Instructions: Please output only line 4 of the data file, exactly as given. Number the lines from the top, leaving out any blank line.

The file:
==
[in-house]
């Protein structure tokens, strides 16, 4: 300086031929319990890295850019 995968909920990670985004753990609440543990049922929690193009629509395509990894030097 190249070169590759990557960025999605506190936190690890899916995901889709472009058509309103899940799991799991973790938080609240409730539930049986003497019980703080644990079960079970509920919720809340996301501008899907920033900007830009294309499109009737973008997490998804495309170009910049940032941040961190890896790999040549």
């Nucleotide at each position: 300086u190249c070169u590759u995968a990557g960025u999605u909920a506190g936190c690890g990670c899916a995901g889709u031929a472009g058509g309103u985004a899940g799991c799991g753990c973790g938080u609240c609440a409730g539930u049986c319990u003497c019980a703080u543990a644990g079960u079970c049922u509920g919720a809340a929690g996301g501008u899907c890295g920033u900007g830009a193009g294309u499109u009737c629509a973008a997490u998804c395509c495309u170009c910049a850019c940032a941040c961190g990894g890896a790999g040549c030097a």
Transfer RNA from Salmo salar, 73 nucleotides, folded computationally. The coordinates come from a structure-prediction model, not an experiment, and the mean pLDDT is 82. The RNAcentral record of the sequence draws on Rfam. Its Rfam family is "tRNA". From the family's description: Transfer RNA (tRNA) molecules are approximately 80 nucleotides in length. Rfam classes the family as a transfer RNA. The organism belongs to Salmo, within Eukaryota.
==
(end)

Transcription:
Transfer RNA from Salmo salar, 73 nucleotides, folded computationally. The coordinates come from a structure-prediction model, not an experiment, and the mean pLDDT is 82. The RNAcentral record of the sequence draws on Rfam. Its Rfam family is "tRNA". From the family's description: Transfer RNA (tRNA) molecules are approximately 80 nucleotides in length. Rfam classes the family as a transfer RNA. The organism belongs to Salmo, within Eukaryota.